EDITORIAL

Connecticut kills the death penalty

Posted:

In recent weeks the Connecticut State Senate and House of Representatives voted to repeal that state’s death penalty.

Governor Dannel P. Malloy, a Democrat, has indicated he will sign the bill, which would make the State of Connecticut the 17th state in the country to abolish capital punishment for future cases. The bill exempts the 11 men who currently are on death row awaiting execution. In the last 52 years only one person has been executed in Connecticut and that individual willingly volunteered to be put to death and stop all appeals.

As he prepares to sign a repeal of Connecticut's death penalty into law, Governor Malloy has indicated that his decision might be politically unpopular but even if he doesn't have the support of all voters he suggested that he would stick to his own convictions. According to Malloy his convictions were formed by both his Catholic faith and his experiences as a Brooklyn Assistant District Attorney where he won 22 convictions in 23 felony cases--four of them homicides.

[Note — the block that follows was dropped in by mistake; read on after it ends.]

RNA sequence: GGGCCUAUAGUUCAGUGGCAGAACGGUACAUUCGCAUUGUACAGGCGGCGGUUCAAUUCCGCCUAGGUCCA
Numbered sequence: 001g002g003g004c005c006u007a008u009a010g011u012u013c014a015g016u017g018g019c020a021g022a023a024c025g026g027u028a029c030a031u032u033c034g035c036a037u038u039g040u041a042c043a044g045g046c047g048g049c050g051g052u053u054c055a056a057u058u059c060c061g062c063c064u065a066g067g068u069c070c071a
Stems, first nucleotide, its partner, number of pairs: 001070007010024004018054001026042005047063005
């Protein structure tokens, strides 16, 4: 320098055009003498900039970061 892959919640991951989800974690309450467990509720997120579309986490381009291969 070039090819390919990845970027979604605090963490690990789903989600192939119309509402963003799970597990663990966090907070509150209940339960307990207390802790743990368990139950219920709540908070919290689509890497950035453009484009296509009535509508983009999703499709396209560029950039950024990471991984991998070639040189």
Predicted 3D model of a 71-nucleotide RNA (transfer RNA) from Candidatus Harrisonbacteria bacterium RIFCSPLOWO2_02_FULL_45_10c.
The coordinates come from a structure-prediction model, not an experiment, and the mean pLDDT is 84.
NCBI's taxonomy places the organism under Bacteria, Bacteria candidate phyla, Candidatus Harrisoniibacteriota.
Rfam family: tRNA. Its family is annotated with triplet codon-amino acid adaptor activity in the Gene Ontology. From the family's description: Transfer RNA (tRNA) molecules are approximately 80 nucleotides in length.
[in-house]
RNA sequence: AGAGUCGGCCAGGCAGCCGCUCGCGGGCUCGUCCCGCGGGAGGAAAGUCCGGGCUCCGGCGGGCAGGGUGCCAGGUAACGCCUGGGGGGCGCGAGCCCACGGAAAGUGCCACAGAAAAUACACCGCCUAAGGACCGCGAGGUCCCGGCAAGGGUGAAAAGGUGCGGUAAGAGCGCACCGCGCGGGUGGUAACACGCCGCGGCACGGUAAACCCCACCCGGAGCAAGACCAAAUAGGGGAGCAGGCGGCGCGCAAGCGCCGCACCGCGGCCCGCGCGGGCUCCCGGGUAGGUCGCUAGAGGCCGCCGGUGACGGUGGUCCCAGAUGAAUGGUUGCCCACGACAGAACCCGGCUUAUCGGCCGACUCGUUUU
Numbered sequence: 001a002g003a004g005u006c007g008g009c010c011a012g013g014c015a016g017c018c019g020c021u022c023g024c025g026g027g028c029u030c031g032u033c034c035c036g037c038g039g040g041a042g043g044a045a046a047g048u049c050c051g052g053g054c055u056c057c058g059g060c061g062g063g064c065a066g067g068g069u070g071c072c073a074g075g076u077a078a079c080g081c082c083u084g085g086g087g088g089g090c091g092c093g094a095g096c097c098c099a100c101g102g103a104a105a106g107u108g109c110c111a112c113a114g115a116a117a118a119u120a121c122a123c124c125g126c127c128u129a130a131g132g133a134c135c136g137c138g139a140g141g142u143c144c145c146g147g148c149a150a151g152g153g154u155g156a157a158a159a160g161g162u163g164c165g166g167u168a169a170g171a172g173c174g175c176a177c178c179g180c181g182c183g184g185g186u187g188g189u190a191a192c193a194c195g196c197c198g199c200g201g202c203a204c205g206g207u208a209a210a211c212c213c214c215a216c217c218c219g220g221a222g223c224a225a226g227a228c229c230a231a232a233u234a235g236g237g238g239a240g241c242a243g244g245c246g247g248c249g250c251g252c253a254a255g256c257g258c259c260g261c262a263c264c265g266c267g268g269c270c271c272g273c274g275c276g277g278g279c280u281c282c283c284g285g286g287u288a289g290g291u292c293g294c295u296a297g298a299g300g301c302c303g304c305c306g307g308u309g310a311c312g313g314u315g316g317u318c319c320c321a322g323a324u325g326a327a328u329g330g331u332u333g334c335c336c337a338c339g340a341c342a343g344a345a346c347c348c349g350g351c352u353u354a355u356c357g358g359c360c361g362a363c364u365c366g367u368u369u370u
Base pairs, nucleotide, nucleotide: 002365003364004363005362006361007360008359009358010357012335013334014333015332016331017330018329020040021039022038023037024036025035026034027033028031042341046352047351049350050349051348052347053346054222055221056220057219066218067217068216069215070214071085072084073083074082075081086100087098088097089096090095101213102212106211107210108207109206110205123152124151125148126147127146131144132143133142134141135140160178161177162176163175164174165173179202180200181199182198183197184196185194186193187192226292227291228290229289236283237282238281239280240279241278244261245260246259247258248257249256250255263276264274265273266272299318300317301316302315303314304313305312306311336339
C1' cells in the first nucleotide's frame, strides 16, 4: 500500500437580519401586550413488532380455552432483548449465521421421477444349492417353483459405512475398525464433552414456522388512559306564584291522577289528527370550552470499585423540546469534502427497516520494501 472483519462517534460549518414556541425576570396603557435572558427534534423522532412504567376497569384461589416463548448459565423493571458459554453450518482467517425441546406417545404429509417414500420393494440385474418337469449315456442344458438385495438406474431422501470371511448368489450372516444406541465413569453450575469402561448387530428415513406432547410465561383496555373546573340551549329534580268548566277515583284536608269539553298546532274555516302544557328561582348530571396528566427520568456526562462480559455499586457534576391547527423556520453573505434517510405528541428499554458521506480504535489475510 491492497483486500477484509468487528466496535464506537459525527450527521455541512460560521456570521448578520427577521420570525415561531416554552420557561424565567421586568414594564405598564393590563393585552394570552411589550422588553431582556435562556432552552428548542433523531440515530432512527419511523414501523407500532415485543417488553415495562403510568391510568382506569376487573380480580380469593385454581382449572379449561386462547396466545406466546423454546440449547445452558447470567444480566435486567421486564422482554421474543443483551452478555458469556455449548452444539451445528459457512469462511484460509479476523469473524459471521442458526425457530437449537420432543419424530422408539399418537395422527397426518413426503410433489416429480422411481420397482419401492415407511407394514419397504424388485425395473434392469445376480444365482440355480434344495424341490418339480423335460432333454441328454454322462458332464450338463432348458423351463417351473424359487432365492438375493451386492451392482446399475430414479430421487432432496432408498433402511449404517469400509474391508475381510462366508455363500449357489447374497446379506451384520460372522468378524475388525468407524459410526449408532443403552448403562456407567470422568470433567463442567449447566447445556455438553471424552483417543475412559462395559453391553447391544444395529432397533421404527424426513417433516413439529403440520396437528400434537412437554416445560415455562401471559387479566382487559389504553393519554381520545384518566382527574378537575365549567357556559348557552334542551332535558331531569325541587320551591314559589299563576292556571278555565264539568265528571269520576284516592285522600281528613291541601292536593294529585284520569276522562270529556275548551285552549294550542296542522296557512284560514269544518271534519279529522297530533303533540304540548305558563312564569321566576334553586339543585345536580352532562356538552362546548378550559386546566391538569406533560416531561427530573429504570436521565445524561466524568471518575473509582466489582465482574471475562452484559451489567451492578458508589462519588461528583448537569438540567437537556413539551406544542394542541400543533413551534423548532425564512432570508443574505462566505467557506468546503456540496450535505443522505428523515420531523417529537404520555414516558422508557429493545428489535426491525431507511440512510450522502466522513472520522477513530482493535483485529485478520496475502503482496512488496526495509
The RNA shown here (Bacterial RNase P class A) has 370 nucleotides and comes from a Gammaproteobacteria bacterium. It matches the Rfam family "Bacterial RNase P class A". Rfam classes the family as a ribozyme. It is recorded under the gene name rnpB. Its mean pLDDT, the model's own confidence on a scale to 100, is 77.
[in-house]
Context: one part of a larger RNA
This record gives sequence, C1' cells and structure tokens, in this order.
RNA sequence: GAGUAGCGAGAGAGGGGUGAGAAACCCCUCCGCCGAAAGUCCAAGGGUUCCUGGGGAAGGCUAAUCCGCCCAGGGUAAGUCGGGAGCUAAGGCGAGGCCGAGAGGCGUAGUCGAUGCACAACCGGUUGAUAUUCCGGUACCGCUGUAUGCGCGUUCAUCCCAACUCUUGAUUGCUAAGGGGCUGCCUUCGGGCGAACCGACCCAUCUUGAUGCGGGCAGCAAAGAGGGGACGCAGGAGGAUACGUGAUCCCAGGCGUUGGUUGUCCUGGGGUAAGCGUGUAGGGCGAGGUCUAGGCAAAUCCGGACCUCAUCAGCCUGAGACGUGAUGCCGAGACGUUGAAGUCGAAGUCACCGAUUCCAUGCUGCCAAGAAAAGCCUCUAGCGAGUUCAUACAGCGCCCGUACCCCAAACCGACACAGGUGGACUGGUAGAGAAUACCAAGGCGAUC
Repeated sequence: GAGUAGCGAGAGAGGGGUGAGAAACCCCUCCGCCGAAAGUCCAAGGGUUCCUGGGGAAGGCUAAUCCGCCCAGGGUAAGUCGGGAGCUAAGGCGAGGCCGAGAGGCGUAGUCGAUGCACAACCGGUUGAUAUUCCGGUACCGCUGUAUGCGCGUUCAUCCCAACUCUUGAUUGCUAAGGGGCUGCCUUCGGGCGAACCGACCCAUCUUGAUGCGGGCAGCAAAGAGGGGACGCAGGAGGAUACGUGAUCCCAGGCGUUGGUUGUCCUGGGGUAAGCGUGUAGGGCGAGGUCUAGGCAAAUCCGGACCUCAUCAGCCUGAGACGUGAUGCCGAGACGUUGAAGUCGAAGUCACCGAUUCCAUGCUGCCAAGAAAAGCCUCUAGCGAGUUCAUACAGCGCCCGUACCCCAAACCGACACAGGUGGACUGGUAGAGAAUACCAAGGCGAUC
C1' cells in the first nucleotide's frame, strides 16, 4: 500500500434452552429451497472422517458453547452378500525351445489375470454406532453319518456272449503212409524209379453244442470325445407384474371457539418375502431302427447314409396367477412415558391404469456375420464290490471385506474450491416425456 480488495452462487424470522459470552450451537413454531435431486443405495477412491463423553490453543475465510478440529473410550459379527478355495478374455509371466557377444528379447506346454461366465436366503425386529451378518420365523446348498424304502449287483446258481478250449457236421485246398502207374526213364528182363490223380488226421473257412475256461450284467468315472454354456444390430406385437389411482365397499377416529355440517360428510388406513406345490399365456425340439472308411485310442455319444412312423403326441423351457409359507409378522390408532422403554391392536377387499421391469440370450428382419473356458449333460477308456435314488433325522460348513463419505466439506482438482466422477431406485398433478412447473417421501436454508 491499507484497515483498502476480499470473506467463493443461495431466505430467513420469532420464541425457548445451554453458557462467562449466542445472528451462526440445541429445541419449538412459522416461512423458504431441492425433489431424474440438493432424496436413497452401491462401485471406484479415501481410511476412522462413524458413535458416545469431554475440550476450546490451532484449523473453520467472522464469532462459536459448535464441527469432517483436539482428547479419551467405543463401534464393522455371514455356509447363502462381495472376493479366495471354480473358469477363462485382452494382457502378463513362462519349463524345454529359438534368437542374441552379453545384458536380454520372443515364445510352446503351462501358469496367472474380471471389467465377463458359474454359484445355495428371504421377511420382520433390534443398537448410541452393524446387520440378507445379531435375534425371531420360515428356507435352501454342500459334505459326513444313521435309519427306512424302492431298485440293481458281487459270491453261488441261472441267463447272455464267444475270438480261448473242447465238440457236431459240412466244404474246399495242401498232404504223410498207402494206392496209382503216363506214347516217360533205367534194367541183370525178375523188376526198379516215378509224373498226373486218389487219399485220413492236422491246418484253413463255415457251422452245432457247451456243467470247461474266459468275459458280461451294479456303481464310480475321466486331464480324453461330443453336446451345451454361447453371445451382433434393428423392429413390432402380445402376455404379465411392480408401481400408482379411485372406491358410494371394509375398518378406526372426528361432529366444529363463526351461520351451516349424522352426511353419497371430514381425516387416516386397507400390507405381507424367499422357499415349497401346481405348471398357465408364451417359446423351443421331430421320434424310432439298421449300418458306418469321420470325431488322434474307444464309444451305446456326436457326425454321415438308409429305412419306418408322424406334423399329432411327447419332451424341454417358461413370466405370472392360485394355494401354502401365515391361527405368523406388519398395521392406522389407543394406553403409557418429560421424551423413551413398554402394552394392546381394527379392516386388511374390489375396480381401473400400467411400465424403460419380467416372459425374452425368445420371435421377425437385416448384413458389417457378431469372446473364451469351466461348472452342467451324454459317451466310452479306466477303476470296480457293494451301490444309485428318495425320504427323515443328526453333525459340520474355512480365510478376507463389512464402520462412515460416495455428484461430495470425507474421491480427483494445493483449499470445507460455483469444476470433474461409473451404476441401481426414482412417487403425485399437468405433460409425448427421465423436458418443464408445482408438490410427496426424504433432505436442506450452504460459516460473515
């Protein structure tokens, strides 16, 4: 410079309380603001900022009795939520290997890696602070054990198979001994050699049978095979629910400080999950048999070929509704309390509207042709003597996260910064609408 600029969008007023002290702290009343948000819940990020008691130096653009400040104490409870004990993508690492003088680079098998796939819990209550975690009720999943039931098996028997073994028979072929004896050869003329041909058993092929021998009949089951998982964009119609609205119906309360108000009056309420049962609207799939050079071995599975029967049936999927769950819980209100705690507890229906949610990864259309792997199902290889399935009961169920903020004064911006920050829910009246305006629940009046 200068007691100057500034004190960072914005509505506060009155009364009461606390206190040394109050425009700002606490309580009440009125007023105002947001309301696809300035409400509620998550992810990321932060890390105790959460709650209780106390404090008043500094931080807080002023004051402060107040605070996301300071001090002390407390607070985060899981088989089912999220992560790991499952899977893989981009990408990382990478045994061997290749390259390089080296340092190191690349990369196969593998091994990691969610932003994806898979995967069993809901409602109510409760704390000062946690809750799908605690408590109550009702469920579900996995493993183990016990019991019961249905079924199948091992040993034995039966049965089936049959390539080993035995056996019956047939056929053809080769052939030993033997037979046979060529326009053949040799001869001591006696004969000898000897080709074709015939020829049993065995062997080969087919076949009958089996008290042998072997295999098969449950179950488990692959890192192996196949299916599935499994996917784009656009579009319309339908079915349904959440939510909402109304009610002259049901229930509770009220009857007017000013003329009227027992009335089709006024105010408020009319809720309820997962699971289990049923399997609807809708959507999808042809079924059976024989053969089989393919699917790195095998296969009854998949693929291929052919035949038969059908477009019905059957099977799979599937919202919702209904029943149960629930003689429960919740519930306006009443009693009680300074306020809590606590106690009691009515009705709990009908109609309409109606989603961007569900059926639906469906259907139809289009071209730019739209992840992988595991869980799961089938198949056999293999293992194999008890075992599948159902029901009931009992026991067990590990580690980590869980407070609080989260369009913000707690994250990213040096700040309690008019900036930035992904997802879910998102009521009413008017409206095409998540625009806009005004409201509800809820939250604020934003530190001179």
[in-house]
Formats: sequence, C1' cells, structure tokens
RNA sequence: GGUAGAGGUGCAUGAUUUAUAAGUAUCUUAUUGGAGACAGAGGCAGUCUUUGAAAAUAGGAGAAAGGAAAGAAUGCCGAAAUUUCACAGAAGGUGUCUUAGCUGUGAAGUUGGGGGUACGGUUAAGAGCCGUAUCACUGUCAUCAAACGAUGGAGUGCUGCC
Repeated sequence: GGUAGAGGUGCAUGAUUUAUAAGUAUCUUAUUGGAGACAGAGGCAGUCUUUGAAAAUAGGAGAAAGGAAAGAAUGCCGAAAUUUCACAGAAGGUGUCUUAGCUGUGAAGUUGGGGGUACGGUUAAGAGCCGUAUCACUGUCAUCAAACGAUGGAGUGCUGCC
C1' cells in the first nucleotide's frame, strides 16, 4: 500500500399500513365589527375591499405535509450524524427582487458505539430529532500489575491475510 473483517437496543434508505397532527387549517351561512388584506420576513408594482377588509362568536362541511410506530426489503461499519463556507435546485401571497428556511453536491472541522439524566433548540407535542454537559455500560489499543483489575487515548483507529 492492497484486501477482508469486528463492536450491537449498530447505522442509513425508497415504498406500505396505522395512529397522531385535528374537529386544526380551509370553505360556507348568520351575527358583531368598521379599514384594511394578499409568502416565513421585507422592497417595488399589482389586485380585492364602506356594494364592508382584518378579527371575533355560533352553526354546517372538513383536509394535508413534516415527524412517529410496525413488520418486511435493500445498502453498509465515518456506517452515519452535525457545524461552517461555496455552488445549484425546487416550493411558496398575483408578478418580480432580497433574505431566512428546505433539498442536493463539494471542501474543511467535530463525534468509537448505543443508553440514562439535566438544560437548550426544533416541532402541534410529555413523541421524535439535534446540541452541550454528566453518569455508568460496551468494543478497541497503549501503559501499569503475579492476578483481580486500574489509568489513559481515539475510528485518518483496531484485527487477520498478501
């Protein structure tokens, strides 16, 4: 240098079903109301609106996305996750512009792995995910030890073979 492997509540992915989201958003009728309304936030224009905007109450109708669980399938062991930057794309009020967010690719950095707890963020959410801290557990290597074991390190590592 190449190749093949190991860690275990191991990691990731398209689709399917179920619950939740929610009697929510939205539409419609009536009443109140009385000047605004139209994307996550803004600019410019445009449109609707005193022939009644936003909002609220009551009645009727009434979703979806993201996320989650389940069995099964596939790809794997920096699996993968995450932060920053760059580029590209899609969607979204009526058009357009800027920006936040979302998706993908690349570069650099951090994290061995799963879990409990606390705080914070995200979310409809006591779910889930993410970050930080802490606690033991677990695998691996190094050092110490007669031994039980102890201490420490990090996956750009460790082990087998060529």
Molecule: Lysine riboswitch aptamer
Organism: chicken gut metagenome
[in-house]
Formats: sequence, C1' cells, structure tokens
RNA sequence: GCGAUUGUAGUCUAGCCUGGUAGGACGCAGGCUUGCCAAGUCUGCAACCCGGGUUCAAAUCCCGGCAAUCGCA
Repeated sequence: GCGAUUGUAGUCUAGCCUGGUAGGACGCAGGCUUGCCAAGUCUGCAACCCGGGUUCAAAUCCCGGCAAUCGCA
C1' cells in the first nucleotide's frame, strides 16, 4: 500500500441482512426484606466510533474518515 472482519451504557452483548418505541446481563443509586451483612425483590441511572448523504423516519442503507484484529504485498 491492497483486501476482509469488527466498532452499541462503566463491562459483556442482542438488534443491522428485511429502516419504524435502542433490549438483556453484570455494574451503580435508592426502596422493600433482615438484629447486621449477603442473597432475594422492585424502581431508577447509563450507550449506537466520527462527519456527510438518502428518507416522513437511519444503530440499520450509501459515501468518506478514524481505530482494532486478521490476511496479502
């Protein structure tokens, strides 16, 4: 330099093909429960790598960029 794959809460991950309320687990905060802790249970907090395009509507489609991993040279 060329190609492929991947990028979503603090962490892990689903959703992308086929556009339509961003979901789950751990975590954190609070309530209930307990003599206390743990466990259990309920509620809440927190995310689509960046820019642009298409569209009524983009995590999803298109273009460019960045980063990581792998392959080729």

Last November a delegation from various countries taking part in the meeting promoted by the Community of Sant’Egidio on the theme, No Justice without Life, received an audience with Pope Benedict XVI in which the Holy Father encouraged “the political and legislative initiatives being promoted in a growing number of countries to eliminate the death penalty and to continue the substantive progress made in conforming penal law both to the human dignity of prisoners and the effective maintenance of public order.”

The movement to abolish the death penalty continues to grow across the globe and its elimination in Connecticut is a most welcome advance in the cause of human dignity. We commend the Connecticut General Assembly and Governor Malloy for their courage in choosing convictions over political popularity in their efforts. Along with the Holy Father we encourage the political leaders of the 33 states in the United States that continue to allow capital punishment to join Connecticut in killing the death penalty forever.